"You have to be realistic what you ask of farm workers," he says of the larger choices between AgJOBS and the bill being negotiated by the White House.


"In the end they are going to realize what we've come up with makes a lot of sense."




May 3, 2007


Murder of union organizer alarms workers, activists


MONTERREY, Mexico - Santiago Cruz moved to this northern Mexico city to help organize Mexican farmworkers bound for the United States under a legal guest-worker program. His killers spared him no agony.

They bound his hands and feet with strips of T-shirt, strangled him using a beach towel adorned with a cartoon U.S. dollar bill and smashed his head through a wooden banister.

The slaying last month remains unsolved, alarming human rights activists on both sides of the border. Police won't talk about their investigation, but Cruz's friends say they're certain he was killed because of his efforts to stop corruption in a little-known program that provides seasonal workers legally to U.S. farms.

Cruz worked for the Ohio-based Farm Labor Organizing Committee, an affiliate of the AFL-CIO. The committee represents thousands of Mexicans who travel to the United States each year with H2A visas, which the United States grants to workers recruited abroad.

Two weeks before his death, Cruz had begun an education campaign in nearby villages aimed at stopping rogue recruiters from extorting illegal fees from farmworkers headed north.

"We were shaking up big forces," said Castulo Benavides, the union's Monterrey director.

Cruz was found murdered April 9 in his office. His possessions were undisturbed and now are packed into a lime-green suitcase with no immediate destination.

The scene was gruesome. Globs of crimson blood still dot the walls and floors.

Union supporters have blasted authorities in the state of Nuevo Leon for not solving the crime yet. The Washington-based Inter-American Commission on Human Rights has urged the state government to find the killers and protect union members.

The union has renamed its office - in a nondescript strip mall near the U.S. consulate - the Santiago Rafael Cruz Justice Center and has started a fund for his family.

The AFL-CIO has condemned the murder, as has the city council in Toledo, Ohio, where the farm labor committee is headquartered.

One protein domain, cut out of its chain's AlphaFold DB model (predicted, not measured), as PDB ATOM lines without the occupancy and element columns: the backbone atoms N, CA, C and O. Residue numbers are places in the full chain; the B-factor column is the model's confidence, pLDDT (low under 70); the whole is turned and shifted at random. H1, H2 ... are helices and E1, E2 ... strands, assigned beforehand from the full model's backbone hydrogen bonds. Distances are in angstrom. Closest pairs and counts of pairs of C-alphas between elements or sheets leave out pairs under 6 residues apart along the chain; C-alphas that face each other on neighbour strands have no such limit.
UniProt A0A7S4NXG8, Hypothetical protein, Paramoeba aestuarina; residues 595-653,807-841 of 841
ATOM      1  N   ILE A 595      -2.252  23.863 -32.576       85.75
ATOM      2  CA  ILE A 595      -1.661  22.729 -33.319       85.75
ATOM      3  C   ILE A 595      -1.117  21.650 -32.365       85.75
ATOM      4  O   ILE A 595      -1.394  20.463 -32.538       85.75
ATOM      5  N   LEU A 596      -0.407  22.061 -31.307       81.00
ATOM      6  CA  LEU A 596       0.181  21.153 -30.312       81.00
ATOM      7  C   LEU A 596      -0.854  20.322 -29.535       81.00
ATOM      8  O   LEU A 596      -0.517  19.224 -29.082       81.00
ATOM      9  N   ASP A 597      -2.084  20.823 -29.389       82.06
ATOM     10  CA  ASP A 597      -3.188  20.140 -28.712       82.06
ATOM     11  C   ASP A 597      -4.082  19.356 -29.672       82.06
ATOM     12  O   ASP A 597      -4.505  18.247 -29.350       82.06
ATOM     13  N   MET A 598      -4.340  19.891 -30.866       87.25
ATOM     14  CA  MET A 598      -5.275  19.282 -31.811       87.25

U.S. Rep. Marcy Kaptur, D-Ohio, is trying to organize a congressional delegation to visit Monterrey and investigate Cruz's death and alleged corruption among recruiters of temporary agricultural workers.

A sense of dread lingers over the Monterrey office. On a recent weekday, three workers waited inside, en route to the border town of Nuevo Laredo, then a 30-plus-hour bus ride to the farms of North Carolina.

"Of course it's hard," said worker Gregorio Ponce, 27, who's been a legal seasonal worker in the United States for seven years. "My wife is here and so is my daughter. But you can't make any money here."

The committee represents some 6,000 seasonal farmworkers, many of whom travel each year under the temporary H2A agricultural visa to the tobacco, cucumber and sweet potato fields of North Carolina.

The workers are recruited by companies that, under contract from farms in the United States, screen them in Mexico, process their U.S. visas and transport them north. Some 50,000 workers are projected to travel to the United States this year under the H2A program.

Under U.S. law, the employers must pay the costs of paperwork and transportation, but farmworkers complain that some recruiters charge them for those expenses.

Three years ago, the Farm Labor Organizing Committee opened its office in Monterrey, where most H2A visas are processed through the U.S. consulate each year.